I was a bit surprised to find that harbor seals sometimes visit us even this far south! Didn’t really expect that, but they are such delightful creatures, I am thrilled with the remote possibility of seeing one down here someday; even though they frequent Long Island where some family lives, so I see them there.  A harbor seal pup in Duck. Harbor seals are one of several seal species turning up along the Outer Banks in recent years, according to Coastal Review Online.

Of course, my story veered away from the possible to other realms…sea lions in particular, since there are none on our North Atlantic coast.  Imagine the possibilities with such a gorgeous creature.  Image result for Australian bull sea lion

I do adore fantasies on Fridays…

Wandering into November

A new month and the end of this crazy year draws nearer.  The marsh grass has faded to brown, and cooler water temperatures add a deeper blue to our usually greenish water.

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At the pond at the elementary school, waiting to pick up the littles, I saw a great blue heron stalking along the shore before it lifted in a low, lazy flight to the trees on the far bank.

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Alligators laze in the sun, soaking up the last, lingering warmth of summer.

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New birds have come to call, enjoying our still gentle temperatures and sunshine. Kinglets chatter. Golden crowned flitter through the wax myrtles and ruby crowned scurry amongst palmetto fronds.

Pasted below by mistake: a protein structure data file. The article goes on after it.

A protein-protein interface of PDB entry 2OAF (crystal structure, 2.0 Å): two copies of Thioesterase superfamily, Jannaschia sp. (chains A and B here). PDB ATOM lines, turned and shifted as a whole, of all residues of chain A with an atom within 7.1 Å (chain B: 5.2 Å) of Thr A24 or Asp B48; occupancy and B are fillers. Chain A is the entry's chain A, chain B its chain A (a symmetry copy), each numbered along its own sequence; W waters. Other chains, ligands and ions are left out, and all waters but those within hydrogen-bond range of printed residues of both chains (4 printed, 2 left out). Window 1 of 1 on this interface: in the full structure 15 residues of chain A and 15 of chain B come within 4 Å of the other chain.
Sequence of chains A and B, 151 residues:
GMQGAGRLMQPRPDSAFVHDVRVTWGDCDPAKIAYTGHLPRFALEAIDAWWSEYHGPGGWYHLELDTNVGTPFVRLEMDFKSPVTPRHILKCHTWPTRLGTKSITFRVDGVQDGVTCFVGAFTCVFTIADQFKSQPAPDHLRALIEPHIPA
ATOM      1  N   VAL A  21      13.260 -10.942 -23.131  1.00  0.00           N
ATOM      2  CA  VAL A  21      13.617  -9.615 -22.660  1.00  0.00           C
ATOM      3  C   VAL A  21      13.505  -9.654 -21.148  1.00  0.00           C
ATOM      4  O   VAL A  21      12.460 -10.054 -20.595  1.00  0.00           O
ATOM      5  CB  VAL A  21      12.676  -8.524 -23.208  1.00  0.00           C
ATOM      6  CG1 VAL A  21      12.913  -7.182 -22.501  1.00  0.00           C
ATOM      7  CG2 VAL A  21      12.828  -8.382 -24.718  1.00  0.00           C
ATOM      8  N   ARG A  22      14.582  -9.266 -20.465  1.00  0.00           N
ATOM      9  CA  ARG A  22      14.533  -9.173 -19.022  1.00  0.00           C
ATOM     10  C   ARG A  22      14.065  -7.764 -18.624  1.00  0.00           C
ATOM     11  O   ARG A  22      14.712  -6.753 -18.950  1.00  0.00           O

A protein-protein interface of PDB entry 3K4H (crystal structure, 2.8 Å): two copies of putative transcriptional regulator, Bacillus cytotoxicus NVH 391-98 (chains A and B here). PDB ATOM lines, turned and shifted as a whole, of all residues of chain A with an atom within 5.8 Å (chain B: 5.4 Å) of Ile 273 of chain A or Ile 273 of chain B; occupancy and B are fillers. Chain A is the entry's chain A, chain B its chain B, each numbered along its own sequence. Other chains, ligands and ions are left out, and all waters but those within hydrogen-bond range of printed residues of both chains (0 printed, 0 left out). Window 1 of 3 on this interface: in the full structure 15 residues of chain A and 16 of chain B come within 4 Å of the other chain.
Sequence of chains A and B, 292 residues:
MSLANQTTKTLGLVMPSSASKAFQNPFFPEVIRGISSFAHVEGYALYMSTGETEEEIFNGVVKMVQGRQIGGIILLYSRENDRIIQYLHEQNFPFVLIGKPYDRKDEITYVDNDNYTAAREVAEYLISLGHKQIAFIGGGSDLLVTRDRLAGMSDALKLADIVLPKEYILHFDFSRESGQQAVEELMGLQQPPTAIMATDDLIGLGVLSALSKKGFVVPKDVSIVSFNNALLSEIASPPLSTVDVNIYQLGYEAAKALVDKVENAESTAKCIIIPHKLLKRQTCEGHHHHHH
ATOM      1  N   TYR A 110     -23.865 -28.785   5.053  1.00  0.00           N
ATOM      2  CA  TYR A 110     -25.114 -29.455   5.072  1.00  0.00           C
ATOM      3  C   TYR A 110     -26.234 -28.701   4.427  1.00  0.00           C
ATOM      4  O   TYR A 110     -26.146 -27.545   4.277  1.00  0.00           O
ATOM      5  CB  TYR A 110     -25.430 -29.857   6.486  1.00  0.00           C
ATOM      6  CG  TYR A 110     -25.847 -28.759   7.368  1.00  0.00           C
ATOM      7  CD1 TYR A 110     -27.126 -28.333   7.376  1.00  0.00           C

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The kids and I have an abundance of park days coming in these short but pleasant days of November. Welcome back. Let’s have fun.

The life blood of a blue planet

As fires ravage the west coast…we pray for rain. In India, Africa, and Asia droughts and lack of rain parch the lands, and wells and reservoirs are going dry.

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Our aquifers are being depleted at alarming, no…terrifying! rates. And while the recharge (refill) rates vary…most of the large aquifers now being drained to sustain farming, mining, and industry, and support cities in arid western states…need centuries to recharge. 21 of the 37 largest aquifers on our tiny blue planet are being drained at unsustainable rates. Considering that they are the sole source of life sustaining fresh water for hundreds of millions of humans, that we have stressed them beyond the tipping point…where our demand exceeds their ability to be renewed…there is no time to spare in resolving this.

And there is no outcry. The problem perhaps is that “the problem” can’t be seen. It isn’t as easily evident as dried up reservoirs and forests burning due to drought. Big businesses demand their “right” to use as much water as required for their stockholders to continue to make huge profits. When the water is gone…what then?

Water stuck closer to home for me this week. A family not far from where I live have hit some hard times…it happens in these uncertain days more than ever before.  A big family, an unexpected baby girl eight years after the youngest of the five boys, and not enough money to keep the water turned on. That happens in poor neighborhoods all across America. Not expected in middle class suburbia, is it?  People surprised and saddened me with their lack of compassion. The family tries to hide their problem because other children make fun of their boys. I stopped over today and got a car load of big containers and jugs which I refilled at my house and returned to them under the cover of night…when judgmental eyes might not see. A routine thing, three or four times a week. Not noteworthy in any regard save that a simple act of kindness as a neighbor should need to be hidden.